Intellectual
Property
Chapter 9
What is Intellectual
Property?
• Different from personal property
• It is “the work of the human mind”
• Examples: Books, paintings, computer software,
music, inventions
• Expensive and time consuming to create
• Easy to copy
• Once copied can be used by millions
What’s the Big Deal?
(Two sides to the story)
1.
When intellectual property is shared freely (at no
charge), the creators of that property are not
compensated. They feel this is unfair and costs them
billions annually. ($51 billion in 2009)
• For every $100 of legitimate software sold, another $75
worth is pirated (copied illegally)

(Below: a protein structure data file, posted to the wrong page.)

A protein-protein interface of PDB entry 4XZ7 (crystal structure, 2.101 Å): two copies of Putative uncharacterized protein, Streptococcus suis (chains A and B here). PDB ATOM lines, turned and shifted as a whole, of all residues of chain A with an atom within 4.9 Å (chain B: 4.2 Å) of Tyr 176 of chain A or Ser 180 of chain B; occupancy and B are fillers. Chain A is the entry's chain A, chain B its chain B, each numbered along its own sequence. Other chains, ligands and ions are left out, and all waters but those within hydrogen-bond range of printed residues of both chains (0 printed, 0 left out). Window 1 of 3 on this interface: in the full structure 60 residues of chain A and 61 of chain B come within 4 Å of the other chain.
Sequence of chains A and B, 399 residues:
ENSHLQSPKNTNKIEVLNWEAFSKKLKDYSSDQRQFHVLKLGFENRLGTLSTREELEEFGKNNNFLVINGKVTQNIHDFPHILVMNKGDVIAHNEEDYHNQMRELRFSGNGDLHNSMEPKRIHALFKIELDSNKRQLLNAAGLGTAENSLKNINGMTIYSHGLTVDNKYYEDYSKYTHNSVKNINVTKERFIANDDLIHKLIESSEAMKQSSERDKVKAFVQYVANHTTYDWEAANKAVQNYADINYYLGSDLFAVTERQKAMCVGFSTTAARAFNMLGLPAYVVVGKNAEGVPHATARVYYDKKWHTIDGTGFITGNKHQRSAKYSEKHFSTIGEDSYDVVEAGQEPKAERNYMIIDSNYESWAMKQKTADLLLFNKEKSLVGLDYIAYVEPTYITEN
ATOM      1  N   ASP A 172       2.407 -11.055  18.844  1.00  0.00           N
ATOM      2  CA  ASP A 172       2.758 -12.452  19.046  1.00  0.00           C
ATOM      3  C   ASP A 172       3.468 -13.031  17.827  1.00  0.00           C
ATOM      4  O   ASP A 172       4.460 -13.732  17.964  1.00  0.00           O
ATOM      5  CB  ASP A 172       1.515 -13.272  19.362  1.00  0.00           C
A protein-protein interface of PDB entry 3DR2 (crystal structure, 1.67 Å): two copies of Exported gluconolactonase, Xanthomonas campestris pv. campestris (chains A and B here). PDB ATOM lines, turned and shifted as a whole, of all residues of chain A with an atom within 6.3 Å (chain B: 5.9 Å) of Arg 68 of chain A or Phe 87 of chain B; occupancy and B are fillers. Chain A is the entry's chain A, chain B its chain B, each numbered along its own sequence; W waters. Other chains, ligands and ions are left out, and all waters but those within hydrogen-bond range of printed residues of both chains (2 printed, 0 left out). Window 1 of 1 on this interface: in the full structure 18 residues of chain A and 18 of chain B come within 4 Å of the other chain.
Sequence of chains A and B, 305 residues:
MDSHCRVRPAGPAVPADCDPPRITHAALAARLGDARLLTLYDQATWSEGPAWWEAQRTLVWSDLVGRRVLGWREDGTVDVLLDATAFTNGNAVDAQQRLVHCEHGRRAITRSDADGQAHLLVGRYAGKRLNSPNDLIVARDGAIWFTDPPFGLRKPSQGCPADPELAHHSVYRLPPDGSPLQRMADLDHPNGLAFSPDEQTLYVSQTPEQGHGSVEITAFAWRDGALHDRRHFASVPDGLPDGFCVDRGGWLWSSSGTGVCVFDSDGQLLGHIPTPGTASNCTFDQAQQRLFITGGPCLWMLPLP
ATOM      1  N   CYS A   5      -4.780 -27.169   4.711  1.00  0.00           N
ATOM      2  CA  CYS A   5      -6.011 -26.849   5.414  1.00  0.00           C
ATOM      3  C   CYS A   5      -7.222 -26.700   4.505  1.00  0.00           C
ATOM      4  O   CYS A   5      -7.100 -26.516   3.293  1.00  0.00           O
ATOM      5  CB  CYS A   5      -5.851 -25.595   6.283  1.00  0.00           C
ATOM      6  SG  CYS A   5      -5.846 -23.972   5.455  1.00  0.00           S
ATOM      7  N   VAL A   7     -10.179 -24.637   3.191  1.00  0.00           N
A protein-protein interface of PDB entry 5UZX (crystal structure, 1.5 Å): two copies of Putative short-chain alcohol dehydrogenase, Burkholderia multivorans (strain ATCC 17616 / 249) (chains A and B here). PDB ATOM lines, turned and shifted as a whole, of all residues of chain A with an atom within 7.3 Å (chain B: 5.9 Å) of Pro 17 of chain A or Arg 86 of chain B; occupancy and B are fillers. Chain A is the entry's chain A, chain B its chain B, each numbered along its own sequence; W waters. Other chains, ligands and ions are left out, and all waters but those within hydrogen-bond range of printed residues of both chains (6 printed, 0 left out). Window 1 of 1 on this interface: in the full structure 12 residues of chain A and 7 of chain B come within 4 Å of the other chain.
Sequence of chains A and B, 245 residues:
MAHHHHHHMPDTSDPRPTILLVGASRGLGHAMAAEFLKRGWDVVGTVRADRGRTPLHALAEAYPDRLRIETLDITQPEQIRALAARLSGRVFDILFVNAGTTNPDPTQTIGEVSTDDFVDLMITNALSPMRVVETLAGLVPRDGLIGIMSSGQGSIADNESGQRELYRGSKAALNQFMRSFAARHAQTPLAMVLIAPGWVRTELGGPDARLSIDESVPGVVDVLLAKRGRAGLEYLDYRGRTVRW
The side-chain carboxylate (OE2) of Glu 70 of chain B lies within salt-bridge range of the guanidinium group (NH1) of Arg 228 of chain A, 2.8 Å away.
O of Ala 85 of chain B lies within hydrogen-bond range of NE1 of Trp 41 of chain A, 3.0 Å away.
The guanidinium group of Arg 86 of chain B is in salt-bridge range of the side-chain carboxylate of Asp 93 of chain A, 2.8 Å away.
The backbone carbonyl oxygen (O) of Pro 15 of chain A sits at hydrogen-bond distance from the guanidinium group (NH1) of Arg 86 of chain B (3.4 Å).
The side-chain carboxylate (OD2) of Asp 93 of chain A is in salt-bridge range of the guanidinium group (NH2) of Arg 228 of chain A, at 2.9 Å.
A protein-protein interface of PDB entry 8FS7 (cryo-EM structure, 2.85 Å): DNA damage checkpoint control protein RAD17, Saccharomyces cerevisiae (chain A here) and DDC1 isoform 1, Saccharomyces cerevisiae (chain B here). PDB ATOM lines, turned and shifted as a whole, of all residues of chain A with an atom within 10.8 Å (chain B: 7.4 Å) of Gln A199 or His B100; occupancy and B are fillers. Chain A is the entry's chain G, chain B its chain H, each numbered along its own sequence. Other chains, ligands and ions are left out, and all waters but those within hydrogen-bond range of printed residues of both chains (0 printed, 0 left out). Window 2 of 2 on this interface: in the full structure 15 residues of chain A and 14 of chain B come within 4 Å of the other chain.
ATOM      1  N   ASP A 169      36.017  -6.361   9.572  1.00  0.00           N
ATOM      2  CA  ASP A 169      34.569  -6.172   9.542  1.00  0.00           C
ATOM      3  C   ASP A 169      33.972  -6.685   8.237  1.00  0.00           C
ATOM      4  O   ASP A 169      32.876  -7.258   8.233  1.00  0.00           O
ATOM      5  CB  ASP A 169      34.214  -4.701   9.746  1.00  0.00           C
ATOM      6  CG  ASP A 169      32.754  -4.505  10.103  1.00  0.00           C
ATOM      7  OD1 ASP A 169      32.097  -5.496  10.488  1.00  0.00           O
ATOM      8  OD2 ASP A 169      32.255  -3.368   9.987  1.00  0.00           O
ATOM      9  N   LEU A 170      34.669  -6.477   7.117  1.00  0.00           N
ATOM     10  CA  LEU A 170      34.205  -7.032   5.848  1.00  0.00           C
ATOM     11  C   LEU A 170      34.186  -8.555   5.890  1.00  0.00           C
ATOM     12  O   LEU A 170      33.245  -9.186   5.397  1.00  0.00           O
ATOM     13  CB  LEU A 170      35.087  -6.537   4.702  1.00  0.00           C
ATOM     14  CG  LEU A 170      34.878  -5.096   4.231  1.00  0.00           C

• To protect themselves, inventors in the U.S. in 2009 filed
for more than 483,000 patents
• Human genes are even patented!
2. On the other hand, when intellectual property is
shared freely, society is enriched and no one
company has a monopoly on intellectual property
Rick James or MC
Hammer?
• In 1981, Rick James wrote and recorded Super
Freak
• In 1990, MC Hammer had a big hit with Can't
Touch This
• Here’s what happened when that came out:
James against the Hammer
Copyright
• If you hold the “copyright” to intellectual
property, it means you have “the exclusive
right” to use it. No one else has that right
unless you grant them permission.
• In copyright cases, the plaintiff must prove:
• That he/she owned the copyright for the
intellectual property
• That the defendant copied the intellectual
property
Bridgeport Music v UMG
Recordings
• George Clinton’s “Atomic Dog”
• PublicAnnouncement’s “D.O.G. in Me”
• Was this a case of copyright infringement?
• Who won?
Copyright Law